By Karl Terry: PNT columnist
The slightest cue can spark a moment of nostalgia for me these days, such as the sight of a step van reminding me of going to the drive-in movie in a bread truck.
I guess the first thing to do is make sure those under 35 or so know what a drive-in was because there are precious few of them left in the country (just four in New Mexico now). Drive-in movie places have been around since the 1930s but soared to popularity in the 1950s. You would pull your car into a lot in front of a giant movie screen and take a speaker off a pole and hang it in your car window.
It was the closest thing we had to renting home videos because you could stay in your own car be as noisy or romantic as you liked and not distract or be distracted by other moviegoers. It was always at least a double-feature at the same price as the sit-down show where you only got one movie and a cartoon, so the value for a family was great.
My first memories of going to the drive-in were as a kid in my folks’ 1964 Chevy station wagon. Often Mom would make a supper of hamburgers and sometimes popcorn to take. She would let the back seats down on the car and make us a bed back there so we could fall asleep to the noise of the U.S. Cavalry attacking Indians. We saw a lot of good old Westerns at the drive-in.
We had three drive-ins to choose from in these parts when I was growing up — the Varsity in Portales and the Yucca and La Fonda in Clovis. By the time I moved to Tucumcari in the late 1970s the drive-in there was closed and the screen had come down. The Varsity, located just east of the location where the Portales hospital is today, stayed open until the mid-1970s, then was reopened briefly while the Tower Theater was being rebuilt after it burned in 1978. The La Fonda quit operating about the same time and is still decaying along south Prince Street.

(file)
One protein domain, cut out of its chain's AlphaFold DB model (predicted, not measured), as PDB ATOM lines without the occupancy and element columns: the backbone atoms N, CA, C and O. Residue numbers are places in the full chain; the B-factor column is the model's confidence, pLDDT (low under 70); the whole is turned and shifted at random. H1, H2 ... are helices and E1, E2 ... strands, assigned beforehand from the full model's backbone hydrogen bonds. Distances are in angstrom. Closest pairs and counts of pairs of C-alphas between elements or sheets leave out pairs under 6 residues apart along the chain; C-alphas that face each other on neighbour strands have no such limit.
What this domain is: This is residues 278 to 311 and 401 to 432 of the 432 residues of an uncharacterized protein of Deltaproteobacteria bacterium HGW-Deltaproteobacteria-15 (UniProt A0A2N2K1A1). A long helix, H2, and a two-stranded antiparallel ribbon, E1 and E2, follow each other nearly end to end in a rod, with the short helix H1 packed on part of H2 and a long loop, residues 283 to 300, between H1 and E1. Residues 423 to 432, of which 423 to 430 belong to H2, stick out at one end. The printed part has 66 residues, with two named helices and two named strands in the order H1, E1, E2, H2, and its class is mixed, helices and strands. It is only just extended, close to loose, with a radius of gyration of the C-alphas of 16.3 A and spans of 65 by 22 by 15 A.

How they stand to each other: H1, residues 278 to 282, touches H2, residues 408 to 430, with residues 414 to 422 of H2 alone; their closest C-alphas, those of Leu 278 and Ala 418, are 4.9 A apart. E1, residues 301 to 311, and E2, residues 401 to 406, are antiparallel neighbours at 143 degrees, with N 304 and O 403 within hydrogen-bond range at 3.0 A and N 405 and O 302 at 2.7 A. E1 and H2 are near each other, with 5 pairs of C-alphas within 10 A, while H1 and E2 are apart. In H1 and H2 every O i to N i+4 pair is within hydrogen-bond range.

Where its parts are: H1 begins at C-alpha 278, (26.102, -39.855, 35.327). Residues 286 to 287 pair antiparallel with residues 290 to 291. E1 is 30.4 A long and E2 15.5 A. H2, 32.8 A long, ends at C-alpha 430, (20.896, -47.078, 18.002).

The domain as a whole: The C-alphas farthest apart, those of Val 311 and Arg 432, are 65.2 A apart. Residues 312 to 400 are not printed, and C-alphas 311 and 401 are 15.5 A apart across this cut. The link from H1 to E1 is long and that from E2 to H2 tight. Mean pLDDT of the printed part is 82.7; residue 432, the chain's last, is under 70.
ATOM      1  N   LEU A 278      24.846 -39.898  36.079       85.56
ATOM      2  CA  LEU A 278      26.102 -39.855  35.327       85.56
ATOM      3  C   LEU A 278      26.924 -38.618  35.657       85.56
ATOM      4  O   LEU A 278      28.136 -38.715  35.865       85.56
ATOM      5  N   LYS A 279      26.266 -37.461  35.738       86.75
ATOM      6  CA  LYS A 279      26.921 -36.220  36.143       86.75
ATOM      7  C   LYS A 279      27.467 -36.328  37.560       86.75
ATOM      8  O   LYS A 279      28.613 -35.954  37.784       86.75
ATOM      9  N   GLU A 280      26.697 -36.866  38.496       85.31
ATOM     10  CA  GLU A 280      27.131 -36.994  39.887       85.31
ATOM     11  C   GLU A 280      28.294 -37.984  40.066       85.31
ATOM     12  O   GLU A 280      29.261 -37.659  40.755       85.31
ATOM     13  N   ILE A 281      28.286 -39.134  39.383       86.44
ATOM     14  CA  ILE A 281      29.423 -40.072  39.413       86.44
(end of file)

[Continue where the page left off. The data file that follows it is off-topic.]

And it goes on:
The other drive-in I recall was Star Drive-In at Montrose, Colo., which still operates today. Its claim to fame is that it is the oldest drive-in in America owned and operated by the original family. It is celebrating its 60th anniversary this season.
Besides being convenient and cheap for families, drive-ins were a great place to take your lover. It was the one place where a bench seat was preferred over buckets, because your sweetie could slide over close and cuddle. If it was a little cold out windows would fog up and you could tell who was on a hot date by looking for the car not running the engine to defog the windows.
Drive-ins worked hard promoting themselves and would often advertise a full night of Westerners or Disney or all motorcycle flicks or car chase movies.
Sometimes on special occasions they would run as many as four movies in a night. Another gimmick they used was “carload night,” when one price got everyone in the car in the movie.
Of course we pulled the age-old scheme of putting extra teenagers in the trunk and sneeking over the back fence but the best one we ever pulled was on one of those “carload nights.” The drive-in was advertising a bounty of concession stand fare, including a “bushel” of popcorn for the vehicle with the most people attending. My good friend Mickey had a retired bread truck he used to haul band equipment around in and he decided he was going to take the bread wagon with as many people as he could find and win the popcorn.
We got a lot of people but we knew others were gunning for the prize too so when we went in the gate we all crowded up close to the front of the wagon to make it appear the entire vehicle was full of people. They asked how many we had and Mickey gave them some outlandish number. The manager said he’d be by after the picture started to verify the count before we got the popcorn.
As soon as we parked several of us fanned out across the lot to recruit more folks to come over and be a part of our headcount. Soon we were munching popcorn out of large paper grocery sacks from lawn chairs atop the bread wagon. It was a great night.
Karl Terry writes for Freedom New Mexico. Contact him at: email@example.com